What is your spa's greatest operational challenge?
"We have found that, with the level of group business we do, we have had to be creative in finding ways to accommodate large numbers of people in short amounts of time. Our operations have spilled into the spa pool area cabanas on more than one occasion. We have been able to add fifty treatments to an afternoon by using the cabanas to our advantage, so it has had a positive effect on revenue."—Adam Dubose, associate spa director, Agave, The Arizona Spa at the Westin Kierland Resort & Spa (Scottsdale, AZ)
"It is definitely managing and keeping excellent professionals. One of my goals for this year is to develop a compensation/recognition program that rewards performance, experience, and commitment to the spa while keeping payroll under control. I believe people should be recognized and rewarded for the total contribution they make to the organization, not for how many massages they can do in a day."—Debi Barnes, owner, Turtle Cove Spa at Mountain Harbor Resort (Mount Ida, AR)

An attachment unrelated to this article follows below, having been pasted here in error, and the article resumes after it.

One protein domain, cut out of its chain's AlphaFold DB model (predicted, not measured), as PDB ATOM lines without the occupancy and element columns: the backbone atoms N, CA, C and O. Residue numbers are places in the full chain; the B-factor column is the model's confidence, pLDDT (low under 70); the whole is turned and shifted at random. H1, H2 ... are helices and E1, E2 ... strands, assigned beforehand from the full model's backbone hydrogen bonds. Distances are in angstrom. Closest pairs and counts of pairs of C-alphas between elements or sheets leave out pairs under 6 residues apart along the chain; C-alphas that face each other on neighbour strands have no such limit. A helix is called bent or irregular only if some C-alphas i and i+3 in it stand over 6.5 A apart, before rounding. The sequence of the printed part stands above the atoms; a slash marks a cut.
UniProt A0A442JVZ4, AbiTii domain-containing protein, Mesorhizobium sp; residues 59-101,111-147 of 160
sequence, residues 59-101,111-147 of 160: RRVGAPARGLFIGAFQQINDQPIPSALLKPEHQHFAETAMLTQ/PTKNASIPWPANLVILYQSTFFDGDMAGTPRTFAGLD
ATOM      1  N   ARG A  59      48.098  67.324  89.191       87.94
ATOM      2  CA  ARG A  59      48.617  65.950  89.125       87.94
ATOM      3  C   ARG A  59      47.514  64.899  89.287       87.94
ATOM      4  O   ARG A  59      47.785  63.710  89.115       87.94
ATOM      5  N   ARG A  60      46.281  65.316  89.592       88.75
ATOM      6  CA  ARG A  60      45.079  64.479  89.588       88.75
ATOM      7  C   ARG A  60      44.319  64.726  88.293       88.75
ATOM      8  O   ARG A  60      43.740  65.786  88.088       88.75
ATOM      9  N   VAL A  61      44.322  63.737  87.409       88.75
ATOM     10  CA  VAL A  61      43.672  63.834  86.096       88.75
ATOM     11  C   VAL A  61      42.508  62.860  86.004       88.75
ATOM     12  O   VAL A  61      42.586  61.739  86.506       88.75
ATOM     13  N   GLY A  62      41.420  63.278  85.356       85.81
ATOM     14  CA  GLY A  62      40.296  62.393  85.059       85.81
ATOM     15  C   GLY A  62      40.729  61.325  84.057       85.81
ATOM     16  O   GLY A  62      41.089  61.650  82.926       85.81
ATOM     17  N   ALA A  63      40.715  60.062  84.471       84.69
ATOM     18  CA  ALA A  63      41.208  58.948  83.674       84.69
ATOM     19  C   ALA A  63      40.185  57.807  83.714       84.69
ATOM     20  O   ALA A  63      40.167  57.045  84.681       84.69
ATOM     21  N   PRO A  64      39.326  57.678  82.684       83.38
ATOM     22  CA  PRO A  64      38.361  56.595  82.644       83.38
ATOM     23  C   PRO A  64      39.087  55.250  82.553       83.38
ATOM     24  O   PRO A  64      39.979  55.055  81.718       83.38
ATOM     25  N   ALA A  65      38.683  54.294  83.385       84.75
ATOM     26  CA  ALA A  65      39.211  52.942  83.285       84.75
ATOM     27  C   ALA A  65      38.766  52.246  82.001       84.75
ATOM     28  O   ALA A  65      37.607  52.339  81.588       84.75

"Our biggest operational challenge is hanging on to our spa sandals. We sell out of them very quickly in our boutique, and guests are literally walking out of the spa with them after treatments. I've almost come to the point of putting an electronic device on them, but it wouldn't fit with the spa atmosphere."—Bill Price, spa director, Phantom Horse Spa at Pointe South Resort (Phoenix)
"The greatest operational challenge we have had to overcome is trying to keep a low turnover with our receptionists. The position encompasses many factors, and there is a lot to learn regarding the computer system, our menu of services, and general job responsibilities. Some employees are intimidated by what the overall job entails. Furthermore, the training of the new receptionists is rather extensive. When we have new hires, the training is time-consuming and often difficult for some to grasp."—Summer Ellis, spa manager, Avia Spa (Santa Barbara, CA) —Compiled and edited by Heather Mikesell